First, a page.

But although Gedert is on the lookout for any help he can get in moving Austin up and beyond the 75% diversion zone, that will not, it seems, come from disposal manufacturers. The biggest problem with waste disposals, says Austin Water spokesman Jas­on Hill, is the amount of fats and grease in the food waste entering the disposal. “Most people use these improperly, and the grease winds up clogging pipes and causing sanitary sewer overflows. Advocating increased use of garbage disposals would, we fear, lead to more problems with sewer overflows – after we’ve invested so much in the Austin Clean Water Program.”

Indeed, InSinkErator’s efforts prompted a six-page memo from Austin’s Chief Sustainability Officer Lucia Athens. “Pro­ponents of food waste disposal technologies claim that disposal units represent an easy and attractive solution to help the City reach its Zero Waste goals. However, this claim is not as simple as it may seem,” Athens wrote to Mayor Lee Leffingwell and City Council members. “Food waste that is introduced into the City’s wastewater system, land-applied or composted at Hornsby Bend, and re-processed into Dillo Dirt is a better alternative compared to sending food waste to the landfill. However, other methods of food scrap management exist such as commercial garbage disposal alternatives which may be more desirable.”

This would be the “highest and best use” argument. Athens says that, with the city’s new take on trash, “there is no waste.”

“It’s all resources,” she says, adding later that the approach asks, “What is the most value that can be delivered for that resource?” Translated into preferred goals, the “highest and best use” idea argues for the likes of composting – which would, ideally, provide residents with a source of fertilizer that they could use to grow more food. She applies the no-waste paradigm, therefore, to food scraps. “[It’s] a food resource,” she says. “If we send it down a disposal … that’s not the highest and best use of that commodity.”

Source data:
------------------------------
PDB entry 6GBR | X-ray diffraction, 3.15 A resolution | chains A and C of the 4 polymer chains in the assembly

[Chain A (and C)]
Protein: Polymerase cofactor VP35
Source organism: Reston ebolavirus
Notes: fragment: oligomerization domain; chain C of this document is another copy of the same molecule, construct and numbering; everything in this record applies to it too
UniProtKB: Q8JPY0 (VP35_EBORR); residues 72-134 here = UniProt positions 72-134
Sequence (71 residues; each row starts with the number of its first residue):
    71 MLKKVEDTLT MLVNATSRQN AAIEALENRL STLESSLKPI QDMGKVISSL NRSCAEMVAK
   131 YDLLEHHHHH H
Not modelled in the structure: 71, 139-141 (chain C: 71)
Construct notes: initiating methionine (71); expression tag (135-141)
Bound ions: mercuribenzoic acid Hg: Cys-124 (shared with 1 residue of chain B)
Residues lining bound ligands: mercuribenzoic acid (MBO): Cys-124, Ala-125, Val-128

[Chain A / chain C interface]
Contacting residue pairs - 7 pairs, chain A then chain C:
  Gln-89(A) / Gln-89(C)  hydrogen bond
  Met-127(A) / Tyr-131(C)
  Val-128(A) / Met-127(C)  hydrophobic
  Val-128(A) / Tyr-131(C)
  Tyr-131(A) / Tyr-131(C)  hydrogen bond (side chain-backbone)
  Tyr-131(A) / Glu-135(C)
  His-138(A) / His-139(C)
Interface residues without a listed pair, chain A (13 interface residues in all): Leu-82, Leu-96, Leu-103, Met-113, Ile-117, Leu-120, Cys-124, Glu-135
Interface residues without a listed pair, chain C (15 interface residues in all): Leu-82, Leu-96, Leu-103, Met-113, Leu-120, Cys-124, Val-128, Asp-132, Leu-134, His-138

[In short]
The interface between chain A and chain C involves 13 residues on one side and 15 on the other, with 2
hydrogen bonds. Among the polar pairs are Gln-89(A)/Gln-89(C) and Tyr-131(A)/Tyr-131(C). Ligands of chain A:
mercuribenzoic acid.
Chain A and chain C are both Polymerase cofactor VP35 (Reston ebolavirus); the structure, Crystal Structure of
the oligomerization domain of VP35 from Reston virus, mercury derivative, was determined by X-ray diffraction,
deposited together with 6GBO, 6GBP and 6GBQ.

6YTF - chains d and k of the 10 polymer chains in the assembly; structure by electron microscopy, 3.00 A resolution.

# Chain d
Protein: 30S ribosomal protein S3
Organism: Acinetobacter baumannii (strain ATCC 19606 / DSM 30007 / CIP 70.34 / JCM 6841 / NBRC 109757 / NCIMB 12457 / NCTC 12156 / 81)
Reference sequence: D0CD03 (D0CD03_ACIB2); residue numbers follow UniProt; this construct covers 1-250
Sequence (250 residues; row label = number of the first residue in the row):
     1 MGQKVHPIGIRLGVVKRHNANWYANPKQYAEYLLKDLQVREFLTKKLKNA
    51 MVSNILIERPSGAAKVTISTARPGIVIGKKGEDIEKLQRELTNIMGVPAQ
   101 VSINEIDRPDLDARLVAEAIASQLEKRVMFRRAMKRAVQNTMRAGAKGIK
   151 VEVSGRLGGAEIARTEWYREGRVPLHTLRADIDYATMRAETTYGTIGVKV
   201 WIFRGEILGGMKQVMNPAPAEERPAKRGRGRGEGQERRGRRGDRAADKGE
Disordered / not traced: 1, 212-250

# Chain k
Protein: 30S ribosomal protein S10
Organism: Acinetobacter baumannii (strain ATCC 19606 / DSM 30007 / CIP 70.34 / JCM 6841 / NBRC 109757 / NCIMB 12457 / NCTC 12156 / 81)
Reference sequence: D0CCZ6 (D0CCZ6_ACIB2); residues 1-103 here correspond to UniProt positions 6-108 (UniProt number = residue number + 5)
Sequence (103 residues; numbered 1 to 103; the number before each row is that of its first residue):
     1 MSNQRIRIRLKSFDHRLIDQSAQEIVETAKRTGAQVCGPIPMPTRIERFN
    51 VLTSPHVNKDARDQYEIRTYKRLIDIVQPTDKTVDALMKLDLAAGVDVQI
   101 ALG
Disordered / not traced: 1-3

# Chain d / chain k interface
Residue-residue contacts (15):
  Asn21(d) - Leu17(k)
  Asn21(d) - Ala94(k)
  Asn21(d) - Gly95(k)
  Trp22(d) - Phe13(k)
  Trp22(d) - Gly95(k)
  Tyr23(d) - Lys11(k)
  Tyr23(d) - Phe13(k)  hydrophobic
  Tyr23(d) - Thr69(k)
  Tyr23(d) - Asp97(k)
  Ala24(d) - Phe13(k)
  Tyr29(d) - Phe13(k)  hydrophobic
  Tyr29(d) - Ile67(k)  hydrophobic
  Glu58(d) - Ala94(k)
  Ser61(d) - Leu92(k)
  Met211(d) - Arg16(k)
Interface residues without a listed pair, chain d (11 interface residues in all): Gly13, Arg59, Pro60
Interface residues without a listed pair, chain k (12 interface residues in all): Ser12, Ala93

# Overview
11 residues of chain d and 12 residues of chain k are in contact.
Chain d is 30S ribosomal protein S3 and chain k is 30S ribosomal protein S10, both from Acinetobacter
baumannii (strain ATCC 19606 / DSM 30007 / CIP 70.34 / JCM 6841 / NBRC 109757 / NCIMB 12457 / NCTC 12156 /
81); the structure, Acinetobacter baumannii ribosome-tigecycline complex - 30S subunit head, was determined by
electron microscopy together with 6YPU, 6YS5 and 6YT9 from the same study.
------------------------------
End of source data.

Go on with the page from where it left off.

All this, of course, is a small segment of the much larger zero-waste whole. The remainder of the plan calls for Austinites to employ the highest and best uses of former landfill-destined products such as furniture and building materials, appliances, and … wait for it … polymers. Athens compares the waste – ahem, resource – plan to efforts to achieve energy efficiency. “There’s still a lot of low-hanging fruit right now …. Once you do all of those things, it gets harder and harder,” she says. Still, Athens remains optimistic. “I do think that some of those cultural shifts are already starting to happen,” she says. She calls the plan “a work in progress” and suggests that as technology and evolving markets push manufacturers toward greener production “it will be easier to make progress.”

Gedert agrees. “How realistic is it?” he asked, echoing this reporter’s question. “I feel that Austin can be the front line of that wave, but it is a riding of the wave,” he says. “I believe that there is a national and a worldwide effort to ‘green’ products.”